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Relative Role of Reproductive Isolating Barriers During Speciation

Objective

Understanding the appearance of reproductive isolation is essential for understanding mechanisms underlying the origin of species. This project aims at understanding the relative importance of different isolating barriers during adaptive speciation by looking at patterns of genomic divergence. I will use numerical modelling, analysis of RNAseq data from several biotypes (incipient species) of a model organism (pea aphid), and will perform mating experiments to address four research questions:
(1) Which patterns of genomic divergence arise when different isolation barriers apply?
(2) Which patterns of genomic divergence do pea aphids show?
(3) Do pea aphids biotypes have behavioural mate choice?
(4) Which reproductive barriers are needed for the completion of speciation in hybridizing biotypes?
Successful implementation of this project will improve my career perspectives, because it's training objectives were chosen to guarantee addressing skills gaps, diversifying experience and strengthening existing skills. European Research and Society will also benefit from results of this project, both though academic and economic pathways.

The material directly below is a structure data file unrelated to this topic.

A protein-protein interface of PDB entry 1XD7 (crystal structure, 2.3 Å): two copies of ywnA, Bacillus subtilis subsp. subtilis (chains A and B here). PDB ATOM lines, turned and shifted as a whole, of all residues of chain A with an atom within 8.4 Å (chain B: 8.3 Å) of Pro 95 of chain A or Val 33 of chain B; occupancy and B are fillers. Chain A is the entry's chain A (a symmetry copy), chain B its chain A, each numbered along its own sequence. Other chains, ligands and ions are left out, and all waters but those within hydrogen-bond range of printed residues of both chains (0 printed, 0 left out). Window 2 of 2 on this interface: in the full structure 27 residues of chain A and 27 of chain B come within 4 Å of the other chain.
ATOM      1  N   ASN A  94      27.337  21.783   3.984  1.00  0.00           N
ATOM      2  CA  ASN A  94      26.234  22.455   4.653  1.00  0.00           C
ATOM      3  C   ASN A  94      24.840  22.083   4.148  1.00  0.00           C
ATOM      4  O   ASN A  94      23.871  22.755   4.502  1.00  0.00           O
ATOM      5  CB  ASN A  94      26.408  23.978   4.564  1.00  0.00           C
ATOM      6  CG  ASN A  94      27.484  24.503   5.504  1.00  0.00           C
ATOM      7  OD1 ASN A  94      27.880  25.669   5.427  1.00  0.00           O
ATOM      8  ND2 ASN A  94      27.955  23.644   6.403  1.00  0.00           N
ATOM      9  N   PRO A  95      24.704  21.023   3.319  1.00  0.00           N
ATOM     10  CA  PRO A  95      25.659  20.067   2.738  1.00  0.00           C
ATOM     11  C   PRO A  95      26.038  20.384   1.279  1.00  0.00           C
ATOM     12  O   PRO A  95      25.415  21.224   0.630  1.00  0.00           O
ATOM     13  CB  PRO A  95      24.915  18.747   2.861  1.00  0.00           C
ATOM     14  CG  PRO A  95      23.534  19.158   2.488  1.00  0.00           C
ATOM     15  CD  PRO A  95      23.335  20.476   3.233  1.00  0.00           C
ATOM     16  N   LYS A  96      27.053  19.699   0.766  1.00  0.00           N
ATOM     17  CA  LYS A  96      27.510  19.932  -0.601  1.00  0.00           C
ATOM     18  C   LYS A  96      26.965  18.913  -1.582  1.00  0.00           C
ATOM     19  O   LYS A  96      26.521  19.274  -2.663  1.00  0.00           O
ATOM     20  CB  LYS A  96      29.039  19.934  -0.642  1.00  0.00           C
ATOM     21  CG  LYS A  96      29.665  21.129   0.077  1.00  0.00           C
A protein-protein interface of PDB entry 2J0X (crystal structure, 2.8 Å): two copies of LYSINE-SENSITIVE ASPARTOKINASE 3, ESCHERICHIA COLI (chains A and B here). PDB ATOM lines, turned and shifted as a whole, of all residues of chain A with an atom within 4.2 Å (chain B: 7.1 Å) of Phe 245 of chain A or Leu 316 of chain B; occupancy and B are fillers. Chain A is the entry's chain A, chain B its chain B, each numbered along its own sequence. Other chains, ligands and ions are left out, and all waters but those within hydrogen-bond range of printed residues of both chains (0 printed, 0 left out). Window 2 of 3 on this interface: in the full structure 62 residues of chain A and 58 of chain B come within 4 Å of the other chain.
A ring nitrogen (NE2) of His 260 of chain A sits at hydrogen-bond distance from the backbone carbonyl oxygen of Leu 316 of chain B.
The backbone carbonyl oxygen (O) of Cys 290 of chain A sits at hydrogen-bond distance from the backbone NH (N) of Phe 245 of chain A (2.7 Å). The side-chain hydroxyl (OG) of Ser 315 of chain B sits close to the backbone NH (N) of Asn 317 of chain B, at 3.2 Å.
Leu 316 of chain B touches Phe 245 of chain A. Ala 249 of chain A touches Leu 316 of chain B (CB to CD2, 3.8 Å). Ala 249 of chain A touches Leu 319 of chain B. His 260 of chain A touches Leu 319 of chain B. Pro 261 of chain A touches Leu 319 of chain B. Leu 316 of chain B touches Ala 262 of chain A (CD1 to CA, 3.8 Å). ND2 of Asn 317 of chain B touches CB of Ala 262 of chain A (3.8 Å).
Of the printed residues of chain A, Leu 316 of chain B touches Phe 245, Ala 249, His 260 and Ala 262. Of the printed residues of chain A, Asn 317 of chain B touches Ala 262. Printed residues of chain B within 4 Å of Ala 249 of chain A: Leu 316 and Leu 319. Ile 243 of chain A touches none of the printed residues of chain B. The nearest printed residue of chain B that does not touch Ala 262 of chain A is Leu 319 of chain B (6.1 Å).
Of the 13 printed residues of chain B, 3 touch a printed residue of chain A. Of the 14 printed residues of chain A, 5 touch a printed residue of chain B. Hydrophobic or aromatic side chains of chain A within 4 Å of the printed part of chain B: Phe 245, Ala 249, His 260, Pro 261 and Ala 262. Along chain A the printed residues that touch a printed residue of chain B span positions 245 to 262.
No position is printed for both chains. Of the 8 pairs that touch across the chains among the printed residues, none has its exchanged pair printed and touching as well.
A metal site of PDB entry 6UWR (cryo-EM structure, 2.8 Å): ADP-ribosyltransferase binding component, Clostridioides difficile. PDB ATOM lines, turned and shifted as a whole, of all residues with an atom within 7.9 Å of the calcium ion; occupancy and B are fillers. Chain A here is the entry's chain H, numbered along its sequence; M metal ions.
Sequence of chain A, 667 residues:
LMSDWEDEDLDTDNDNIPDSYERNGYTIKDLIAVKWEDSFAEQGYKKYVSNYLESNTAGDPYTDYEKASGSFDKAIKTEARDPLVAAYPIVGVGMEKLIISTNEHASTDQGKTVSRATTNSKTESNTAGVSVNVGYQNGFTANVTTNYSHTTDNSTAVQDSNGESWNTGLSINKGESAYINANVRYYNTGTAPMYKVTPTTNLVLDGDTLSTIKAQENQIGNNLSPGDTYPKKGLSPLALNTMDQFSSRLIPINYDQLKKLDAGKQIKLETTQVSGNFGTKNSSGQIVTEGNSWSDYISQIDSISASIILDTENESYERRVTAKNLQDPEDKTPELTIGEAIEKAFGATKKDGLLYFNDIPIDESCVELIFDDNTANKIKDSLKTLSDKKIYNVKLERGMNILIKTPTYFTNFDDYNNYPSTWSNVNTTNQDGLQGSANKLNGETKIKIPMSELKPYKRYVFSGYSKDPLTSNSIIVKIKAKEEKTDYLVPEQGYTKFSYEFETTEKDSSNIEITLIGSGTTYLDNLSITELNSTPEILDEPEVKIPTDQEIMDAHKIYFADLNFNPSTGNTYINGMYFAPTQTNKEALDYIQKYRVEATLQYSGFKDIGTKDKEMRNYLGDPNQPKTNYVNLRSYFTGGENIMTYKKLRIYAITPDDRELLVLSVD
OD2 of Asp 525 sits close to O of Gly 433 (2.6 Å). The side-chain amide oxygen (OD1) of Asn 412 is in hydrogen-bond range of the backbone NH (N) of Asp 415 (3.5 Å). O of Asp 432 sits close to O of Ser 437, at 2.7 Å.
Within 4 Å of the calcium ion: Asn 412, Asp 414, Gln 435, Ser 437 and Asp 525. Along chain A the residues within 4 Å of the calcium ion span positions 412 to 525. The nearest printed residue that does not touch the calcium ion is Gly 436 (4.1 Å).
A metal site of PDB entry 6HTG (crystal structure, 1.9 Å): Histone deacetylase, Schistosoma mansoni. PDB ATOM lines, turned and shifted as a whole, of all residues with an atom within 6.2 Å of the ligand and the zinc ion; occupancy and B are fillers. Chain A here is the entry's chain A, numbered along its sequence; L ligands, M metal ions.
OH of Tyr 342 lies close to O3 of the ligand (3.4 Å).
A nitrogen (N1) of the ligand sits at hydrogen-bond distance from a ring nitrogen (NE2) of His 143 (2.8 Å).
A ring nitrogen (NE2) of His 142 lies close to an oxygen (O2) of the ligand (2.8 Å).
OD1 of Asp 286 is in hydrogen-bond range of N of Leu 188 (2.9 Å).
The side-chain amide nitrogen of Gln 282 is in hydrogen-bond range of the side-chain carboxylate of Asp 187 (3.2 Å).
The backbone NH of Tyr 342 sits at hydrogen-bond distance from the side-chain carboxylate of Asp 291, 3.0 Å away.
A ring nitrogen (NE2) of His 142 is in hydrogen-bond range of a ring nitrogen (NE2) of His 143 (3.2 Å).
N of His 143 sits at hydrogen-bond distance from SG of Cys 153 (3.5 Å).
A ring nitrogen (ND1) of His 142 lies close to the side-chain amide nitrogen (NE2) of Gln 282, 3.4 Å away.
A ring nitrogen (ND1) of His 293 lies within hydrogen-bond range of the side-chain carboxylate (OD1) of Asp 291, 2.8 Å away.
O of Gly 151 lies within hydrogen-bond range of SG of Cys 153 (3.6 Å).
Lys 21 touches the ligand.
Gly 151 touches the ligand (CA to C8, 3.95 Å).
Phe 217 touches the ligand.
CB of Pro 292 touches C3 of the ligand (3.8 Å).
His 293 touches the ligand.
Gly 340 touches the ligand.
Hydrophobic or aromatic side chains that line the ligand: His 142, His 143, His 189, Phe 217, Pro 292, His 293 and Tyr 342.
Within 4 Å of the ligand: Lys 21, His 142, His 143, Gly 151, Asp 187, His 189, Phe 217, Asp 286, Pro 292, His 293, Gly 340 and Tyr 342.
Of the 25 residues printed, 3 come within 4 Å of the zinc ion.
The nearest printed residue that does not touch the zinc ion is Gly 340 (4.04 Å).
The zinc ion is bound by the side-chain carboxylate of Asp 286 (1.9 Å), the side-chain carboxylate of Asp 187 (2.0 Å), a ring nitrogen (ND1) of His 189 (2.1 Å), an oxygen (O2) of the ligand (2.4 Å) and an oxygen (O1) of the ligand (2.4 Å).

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Coordinator

THE CHANCELLOR, MASTERS AND SCHOLARS OF THE UNIVERSITY OF OXFORD
Net EU contribution
€ 195 454,80
Address
Wellington square university offices
OX1 2JD Oxford
United Kingdom

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Region
South East (England) Berkshire, Buckinghamshire and Oxfordshire Oxfordshire
Activity type
Higher or Secondary Education Establishments
Links
Other funding
€ 0,00